Movie review by Greg Carlson
The original “American Pie” worked because it was genuinely clever and inventive, despite its reputation for outrageous, gross-out gags. The large ensemble interacted like a group of people who really knew one another, and even though the primary plot revolved around male buddies vowing to have sex with their girlfriends by prom time, the females weren’t just left on the sidelines with nothing to do – in some cases they turned out to be far more interesting than the boys vying for their attention.
By the time the inevitable sequel strolled into theatres in 2001, practically everything that made the first “American Pie” so enjoyable had been replaced by leaden gags that seemed to go on forever without generating a single chuckle. Somehow, the second film figured it could get by exclusively on the “charm” of accidentally ingested bodily-fluids and painfully embarrassing sexual situations in which the protagonist is humiliated in the most mortifyingly awkward ways imaginable. Character development was an immediate casualty, and protagonist Jim’s relationship with geek flutist Michelle delivered little of the kinky promise alluded to with that quotable phrase “this one time, at band camp…”
So apparently Jim (Jason Biggs) and Michelle (Alyson Hannigan) stayed together for the long haul, and decided to tie the knot, but you would hardly know it from the plot of “American Wedding.” While Jim at least hangs around for most of the lame action, poor Michelle practically disappears from the movie altogether. What a shame. Hannigan is at least as gifted as Seann William Scott. But one supposes that because Stifler turned out to be the “breakout” character of the series, the filmmakers just figured they would build the entire story around him. This is a major miscalculation, and it torpedoes “American Wedding” swiftly.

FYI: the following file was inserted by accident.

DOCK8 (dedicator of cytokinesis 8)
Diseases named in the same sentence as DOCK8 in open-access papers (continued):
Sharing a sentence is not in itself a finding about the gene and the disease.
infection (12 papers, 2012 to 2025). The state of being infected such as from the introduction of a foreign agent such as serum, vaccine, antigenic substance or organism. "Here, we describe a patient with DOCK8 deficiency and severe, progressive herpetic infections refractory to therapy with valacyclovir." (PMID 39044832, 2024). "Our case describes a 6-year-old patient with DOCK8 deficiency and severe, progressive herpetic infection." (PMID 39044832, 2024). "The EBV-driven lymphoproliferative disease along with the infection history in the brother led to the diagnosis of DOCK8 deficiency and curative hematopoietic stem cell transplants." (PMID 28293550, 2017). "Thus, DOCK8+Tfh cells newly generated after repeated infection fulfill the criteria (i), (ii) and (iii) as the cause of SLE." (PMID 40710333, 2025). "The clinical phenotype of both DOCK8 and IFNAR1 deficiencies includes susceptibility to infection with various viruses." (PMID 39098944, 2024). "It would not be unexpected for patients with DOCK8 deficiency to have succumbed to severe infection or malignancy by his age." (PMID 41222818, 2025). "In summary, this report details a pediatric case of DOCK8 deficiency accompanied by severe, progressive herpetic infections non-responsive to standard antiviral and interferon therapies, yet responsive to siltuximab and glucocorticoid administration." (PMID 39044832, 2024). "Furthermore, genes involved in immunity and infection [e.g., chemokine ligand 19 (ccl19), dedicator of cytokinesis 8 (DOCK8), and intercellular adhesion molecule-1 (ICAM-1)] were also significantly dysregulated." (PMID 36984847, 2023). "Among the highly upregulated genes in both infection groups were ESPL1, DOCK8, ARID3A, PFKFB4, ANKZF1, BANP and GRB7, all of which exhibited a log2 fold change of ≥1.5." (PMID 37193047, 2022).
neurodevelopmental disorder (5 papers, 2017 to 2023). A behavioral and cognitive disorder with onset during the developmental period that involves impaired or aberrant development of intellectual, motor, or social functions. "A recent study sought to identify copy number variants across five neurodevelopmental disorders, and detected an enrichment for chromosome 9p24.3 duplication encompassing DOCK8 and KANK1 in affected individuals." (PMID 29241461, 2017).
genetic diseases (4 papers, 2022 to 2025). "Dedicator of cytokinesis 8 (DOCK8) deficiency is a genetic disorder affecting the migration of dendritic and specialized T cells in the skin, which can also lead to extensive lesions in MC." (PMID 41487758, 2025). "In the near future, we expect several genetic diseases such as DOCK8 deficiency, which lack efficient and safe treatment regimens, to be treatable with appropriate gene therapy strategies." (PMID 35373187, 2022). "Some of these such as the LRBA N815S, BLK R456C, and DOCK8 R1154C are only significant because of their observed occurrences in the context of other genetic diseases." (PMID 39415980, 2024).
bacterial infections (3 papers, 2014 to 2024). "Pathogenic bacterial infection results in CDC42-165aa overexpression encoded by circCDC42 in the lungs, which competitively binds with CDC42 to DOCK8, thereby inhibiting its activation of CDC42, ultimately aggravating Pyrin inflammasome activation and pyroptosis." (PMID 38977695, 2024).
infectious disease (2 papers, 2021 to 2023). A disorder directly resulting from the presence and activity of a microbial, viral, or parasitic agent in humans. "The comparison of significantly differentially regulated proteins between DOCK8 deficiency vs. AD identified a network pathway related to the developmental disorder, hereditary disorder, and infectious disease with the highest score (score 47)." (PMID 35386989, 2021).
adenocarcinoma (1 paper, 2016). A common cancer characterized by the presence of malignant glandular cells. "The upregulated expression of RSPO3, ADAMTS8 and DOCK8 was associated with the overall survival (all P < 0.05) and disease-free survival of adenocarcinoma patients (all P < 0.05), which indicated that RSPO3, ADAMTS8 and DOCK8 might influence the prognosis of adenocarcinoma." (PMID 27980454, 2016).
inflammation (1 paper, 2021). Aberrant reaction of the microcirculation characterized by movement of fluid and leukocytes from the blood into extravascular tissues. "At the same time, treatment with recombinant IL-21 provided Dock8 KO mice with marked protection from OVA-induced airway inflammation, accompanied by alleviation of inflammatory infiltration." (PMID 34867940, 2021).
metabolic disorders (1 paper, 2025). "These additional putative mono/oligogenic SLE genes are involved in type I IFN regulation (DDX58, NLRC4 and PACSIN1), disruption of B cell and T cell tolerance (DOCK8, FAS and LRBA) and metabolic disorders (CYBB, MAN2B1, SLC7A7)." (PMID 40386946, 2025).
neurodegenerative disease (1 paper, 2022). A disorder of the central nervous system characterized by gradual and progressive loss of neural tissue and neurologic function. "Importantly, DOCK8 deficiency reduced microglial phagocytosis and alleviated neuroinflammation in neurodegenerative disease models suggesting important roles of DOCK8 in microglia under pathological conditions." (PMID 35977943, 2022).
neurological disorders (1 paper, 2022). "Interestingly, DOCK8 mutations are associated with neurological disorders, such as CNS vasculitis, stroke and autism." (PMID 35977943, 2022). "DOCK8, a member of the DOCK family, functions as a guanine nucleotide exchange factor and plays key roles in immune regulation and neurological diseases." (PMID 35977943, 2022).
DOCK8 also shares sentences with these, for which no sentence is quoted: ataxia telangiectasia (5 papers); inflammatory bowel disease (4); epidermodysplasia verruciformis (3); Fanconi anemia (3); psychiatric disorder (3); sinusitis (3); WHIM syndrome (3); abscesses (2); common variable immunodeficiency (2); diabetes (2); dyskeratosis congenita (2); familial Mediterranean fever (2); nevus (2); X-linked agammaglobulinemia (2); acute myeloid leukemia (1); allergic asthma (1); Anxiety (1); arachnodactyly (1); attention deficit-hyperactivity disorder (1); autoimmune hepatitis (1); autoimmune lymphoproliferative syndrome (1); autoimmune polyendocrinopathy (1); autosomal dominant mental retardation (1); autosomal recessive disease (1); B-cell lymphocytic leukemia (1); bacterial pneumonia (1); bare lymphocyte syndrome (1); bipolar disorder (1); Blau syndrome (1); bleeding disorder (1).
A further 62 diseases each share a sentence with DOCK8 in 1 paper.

Scott’s portrayal of Stifler was one of the funniest things about the original “American Pie,” but he has certainly worn out his welcome. A funny thing happened between 1999 and 2003, though, and it shows in every phony giggle and forced profanity that passes Stifler’s lips. Screenwriter Adam Herz appears to have forgotten how to write for his own creations: where once Stifler was immediately identifiable as the archetype of that one guy we all knew in high school, now he is merely a bogus, hollow imitation. That one of the movie’s plot lines revolves around Stifler teaching Jim how to dance doesn’t help matters either.
Director Jesse Dylan phones it in with near-incompetence, even choking on the internal pacing of short scenes. In addition to the criminal underutilization of Alyson Hannigan, Herz’s script also drops the ball on several other important characters. Thomas Ian Nicholas has always been a drip as Kevin, and in “American Wedding” he has finally been relegated to standing around and nodding. It seems like he has no more than half a dozen lines in the entire movie. Eddie Kaye Thomas’ Finch (weirdly, the character who has changed the most from movie to movie) is allowed a bit more to do. The additions of January Jones, Eric Allen Kramer, Deborah Rush, and Fred Willard – who all do good work – cannot save this mess. Perhaps all of the actors can be put to better use in the next “American Pie” movie. Or maybe they will just give Stifler his own starring vehicle.
This review was originally published in the High Plains Reader the week of 8/4/03.